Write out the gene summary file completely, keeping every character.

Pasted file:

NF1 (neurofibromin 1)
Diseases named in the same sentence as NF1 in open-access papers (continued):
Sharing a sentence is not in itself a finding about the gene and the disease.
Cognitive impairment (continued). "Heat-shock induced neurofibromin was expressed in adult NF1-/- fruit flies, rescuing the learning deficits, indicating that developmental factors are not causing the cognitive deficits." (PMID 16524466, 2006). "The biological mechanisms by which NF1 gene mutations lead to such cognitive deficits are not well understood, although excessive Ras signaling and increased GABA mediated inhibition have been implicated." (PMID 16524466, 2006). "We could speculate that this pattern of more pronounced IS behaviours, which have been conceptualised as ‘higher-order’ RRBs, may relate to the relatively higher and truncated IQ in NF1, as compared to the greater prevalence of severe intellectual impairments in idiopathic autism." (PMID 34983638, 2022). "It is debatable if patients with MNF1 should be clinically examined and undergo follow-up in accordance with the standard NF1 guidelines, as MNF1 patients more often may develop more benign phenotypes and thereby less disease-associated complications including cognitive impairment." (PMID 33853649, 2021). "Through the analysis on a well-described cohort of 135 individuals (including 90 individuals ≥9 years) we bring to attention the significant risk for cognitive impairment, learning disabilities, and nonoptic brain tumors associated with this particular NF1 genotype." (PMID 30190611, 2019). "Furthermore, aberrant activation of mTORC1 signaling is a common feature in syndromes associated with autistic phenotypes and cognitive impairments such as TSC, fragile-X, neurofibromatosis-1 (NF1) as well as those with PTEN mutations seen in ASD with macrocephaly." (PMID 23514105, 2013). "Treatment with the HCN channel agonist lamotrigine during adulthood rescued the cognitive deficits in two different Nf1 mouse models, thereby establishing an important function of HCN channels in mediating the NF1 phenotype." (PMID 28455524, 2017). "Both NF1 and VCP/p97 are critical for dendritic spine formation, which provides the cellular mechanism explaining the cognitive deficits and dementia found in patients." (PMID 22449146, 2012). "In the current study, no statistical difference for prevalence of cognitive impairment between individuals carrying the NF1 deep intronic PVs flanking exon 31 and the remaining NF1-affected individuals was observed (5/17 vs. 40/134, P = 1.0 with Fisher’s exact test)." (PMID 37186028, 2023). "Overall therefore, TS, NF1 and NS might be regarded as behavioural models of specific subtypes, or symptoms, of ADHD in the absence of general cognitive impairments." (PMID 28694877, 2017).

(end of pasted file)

NF1 (neurofibromin 1)
Diseases named in the same sentence as NF1 in open-access papers (continued):
Sharing a sentence is not in itself a finding about the gene and the disease.
Cognitive impairment (continued). "Heat-shock induced neurofibromin was expressed in adult NF1-/- fruit flies, rescuing the learning deficits, indicating that developmental factors are not causing the cognitive deficits." (PMID 16524466, 2006). "The biological mechanisms by which NF1 gene mutations lead to such cognitive deficits are not well understood, although excessive Ras signaling and increased GABA mediated inhibition have been implicated." (PMID 16524466, 2006). "We could speculate that this pattern of more pronounced IS behaviours, which have been conceptualised as ‘higher-order’ RRBs, may relate to the relatively higher and truncated IQ in NF1, as compared to the greater prevalence of severe intellectual impairments in idiopathic autism." (PMID 34983638, 2022). "It is debatable if patients with MNF1 should be clinically examined and undergo follow-up in accordance with the standard NF1 guidelines, as MNF1 patients more often may develop more benign phenotypes and thereby less disease-associated complications including cognitive impairment." (PMID 33853649, 2021). "Through the analysis on a well-described cohort of 135 individuals (including 90 individuals ≥9 years) we bring to attention the significant risk for cognitive impairment, learning disabilities, and nonoptic brain tumors associated with this particular NF1 genotype." (PMID 30190611, 2019). "Furthermore, aberrant activation of mTORC1 signaling is a common feature in syndromes associated with autistic phenotypes and cognitive impairments such as TSC, fragile-X, neurofibromatosis-1 (NF1) as well as those with PTEN mutations seen in ASD with macrocephaly." (PMID 23514105, 2013). "Treatment with the HCN channel agonist lamotrigine during adulthood rescued the cognitive deficits in two different Nf1 mouse models, thereby establishing an important function of HCN channels in mediating the NF1 phenotype." (PMID 28455524, 2017). "Both NF1 and VCP/p97 are critical for dendritic spine formation, which provides the cellular mechanism explaining the cognitive deficits and dementia found in patients." (PMID 22449146, 2012). "In the current study, no statistical difference for prevalence of cognitive impairment between individuals carrying the NF1 deep intronic PVs flanking exon 31 and the remaining NF1-affected individuals was observed (5/17 vs. 40/134, P = 1.0 with Fisher’s exact test)." (PMID 37186028, 2023). "Overall therefore, TS, NF1 and NS might be regarded as behavioural models of specific subtypes, or symptoms, of ADHD in the absence of general cognitive impairments." (PMID 28694877, 2017).